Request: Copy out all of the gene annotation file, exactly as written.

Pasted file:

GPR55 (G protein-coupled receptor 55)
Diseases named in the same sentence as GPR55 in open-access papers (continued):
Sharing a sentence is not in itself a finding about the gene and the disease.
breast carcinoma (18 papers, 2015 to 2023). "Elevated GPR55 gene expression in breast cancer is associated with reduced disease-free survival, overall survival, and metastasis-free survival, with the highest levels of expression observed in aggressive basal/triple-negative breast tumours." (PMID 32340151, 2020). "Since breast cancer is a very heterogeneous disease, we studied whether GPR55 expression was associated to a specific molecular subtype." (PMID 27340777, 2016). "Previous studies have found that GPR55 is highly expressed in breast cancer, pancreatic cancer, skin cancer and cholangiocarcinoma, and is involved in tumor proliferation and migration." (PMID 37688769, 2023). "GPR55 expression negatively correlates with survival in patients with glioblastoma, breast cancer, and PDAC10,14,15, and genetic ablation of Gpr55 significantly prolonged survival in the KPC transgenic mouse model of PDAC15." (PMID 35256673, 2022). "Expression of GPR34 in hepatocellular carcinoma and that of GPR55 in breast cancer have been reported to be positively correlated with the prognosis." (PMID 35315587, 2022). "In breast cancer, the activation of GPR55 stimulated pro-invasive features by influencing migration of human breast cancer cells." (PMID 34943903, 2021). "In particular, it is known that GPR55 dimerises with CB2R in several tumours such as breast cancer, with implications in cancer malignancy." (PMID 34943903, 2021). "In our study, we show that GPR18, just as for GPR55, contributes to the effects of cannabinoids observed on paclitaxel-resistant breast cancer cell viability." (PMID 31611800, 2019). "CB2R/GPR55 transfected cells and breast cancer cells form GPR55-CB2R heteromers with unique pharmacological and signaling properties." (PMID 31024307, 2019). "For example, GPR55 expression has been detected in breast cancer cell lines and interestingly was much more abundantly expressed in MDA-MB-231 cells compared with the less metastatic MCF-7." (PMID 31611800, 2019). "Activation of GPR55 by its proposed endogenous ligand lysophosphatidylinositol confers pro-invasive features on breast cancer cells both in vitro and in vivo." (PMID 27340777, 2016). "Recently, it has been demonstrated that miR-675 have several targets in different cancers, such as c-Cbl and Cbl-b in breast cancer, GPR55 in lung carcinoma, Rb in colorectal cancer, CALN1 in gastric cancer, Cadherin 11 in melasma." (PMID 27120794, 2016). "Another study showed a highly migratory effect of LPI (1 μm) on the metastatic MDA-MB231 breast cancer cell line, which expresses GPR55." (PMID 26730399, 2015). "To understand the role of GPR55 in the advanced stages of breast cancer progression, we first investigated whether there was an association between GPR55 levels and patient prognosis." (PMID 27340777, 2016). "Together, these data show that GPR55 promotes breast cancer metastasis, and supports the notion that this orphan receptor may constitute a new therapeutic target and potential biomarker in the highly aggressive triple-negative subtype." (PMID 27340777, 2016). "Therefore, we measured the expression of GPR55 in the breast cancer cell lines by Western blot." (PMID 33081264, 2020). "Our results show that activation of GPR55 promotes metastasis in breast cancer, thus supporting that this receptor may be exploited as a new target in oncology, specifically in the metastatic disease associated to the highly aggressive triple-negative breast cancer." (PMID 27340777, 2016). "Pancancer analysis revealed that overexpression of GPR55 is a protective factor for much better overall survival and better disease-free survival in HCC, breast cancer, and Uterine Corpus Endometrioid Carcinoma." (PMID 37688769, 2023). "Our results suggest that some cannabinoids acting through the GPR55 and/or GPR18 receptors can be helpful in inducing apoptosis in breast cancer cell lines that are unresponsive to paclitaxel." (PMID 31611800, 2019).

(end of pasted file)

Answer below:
GPR55 (G protein-coupled receptor 55)
Diseases named in the same sentence as GPR55 in open-access papers (continued):
Sharing a sentence is not in itself a finding about the gene and the disease.
breast carcinoma (18 papers, 2015 to 2023). "Elevated GPR55 gene expression in breast cancer is associated with reduced disease-free survival, overall survival, and metastasis-free survival, with the highest levels of expression observed in aggressive basal/triple-negative breast tumours." (PMID 32340151, 2020). "Since breast cancer is a very heterogeneous disease, we studied whether GPR55 expression was associated to a specific molecular subtype." (PMID 27340777, 2016). "Previous studies have found that GPR55 is highly expressed in breast cancer, pancreatic cancer, skin cancer and cholangiocarcinoma, and is involved in tumor proliferation and migration." (PMID 37688769, 2023). "GPR55 expression negatively correlates with survival in patients with glioblastoma, breast cancer, and PDAC10,14,15, and genetic ablation of Gpr55 significantly prolonged survival in the KPC transgenic mouse model of PDAC15." (PMID 35256673, 2022). "Expression of GPR34 in hepatocellular carcinoma and that of GPR55 in breast cancer have been reported to be positively correlated with the prognosis." (PMID 35315587, 2022). "In breast cancer, the activation of GPR55 stimulated pro-invasive features by influencing migration of human breast cancer cells." (PMID 34943903, 2021). "In particular, it is known that GPR55 dimerises with CB2R in several tumours such as breast cancer, with implications in cancer malignancy." (PMID 34943903, 2021). "In our study, we show that GPR18, just as for GPR55, contributes to the effects of cannabinoids observed on paclitaxel-resistant breast cancer cell viability." (PMID 31611800, 2019). "CB2R/GPR55 transfected cells and breast cancer cells form GPR55-CB2R heteromers with unique pharmacological and signaling properties." (PMID 31024307, 2019). "For example, GPR55 expression has been detected in breast cancer cell lines and interestingly was much more abundantly expressed in MDA-MB-231 cells compared with the less metastatic MCF-7." (PMID 31611800, 2019). "Activation of GPR55 by its proposed endogenous ligand lysophosphatidylinositol confers pro-invasive features on breast cancer cells both in vitro and in vivo." (PMID 27340777, 2016). "Recently, it has been demonstrated that miR-675 have several targets in different cancers, such as c-Cbl and Cbl-b in breast cancer, GPR55 in lung carcinoma, Rb in colorectal cancer, CALN1 in gastric cancer, Cadherin 11 in melasma." (PMID 27120794, 2016). "Another study showed a highly migratory effect of LPI (1 μm) on the metastatic MDA-MB231 breast cancer cell line, which expresses GPR55." (PMID 26730399, 2015). "To understand the role of GPR55 in the advanced stages of breast cancer progression, we first investigated whether there was an association between GPR55 levels and patient prognosis." (PMID 27340777, 2016). "Together, these data show that GPR55 promotes breast cancer metastasis, and supports the notion that this orphan receptor may constitute a new therapeutic target and potential biomarker in the highly aggressive triple-negative subtype." (PMID 27340777, 2016). "Therefore, we measured the expression of GPR55 in the breast cancer cell lines by Western blot." (PMID 33081264, 2020). "Our results show that activation of GPR55 promotes metastasis in breast cancer, thus supporting that this receptor may be exploited as a new target in oncology, specifically in the metastatic disease associated to the highly aggressive triple-negative breast cancer." (PMID 27340777, 2016). "Pancancer analysis revealed that overexpression of GPR55 is a protective factor for much better overall survival and better disease-free survival in HCC, breast cancer, and Uterine Corpus Endometrioid Carcinoma." (PMID 37688769, 2023). "Our results suggest that some cannabinoids acting through the GPR55 and/or GPR18 receptors can be helpful in inducing apoptosis in breast cancer cell lines that are unresponsive to paclitaxel." (PMID 31611800, 2019).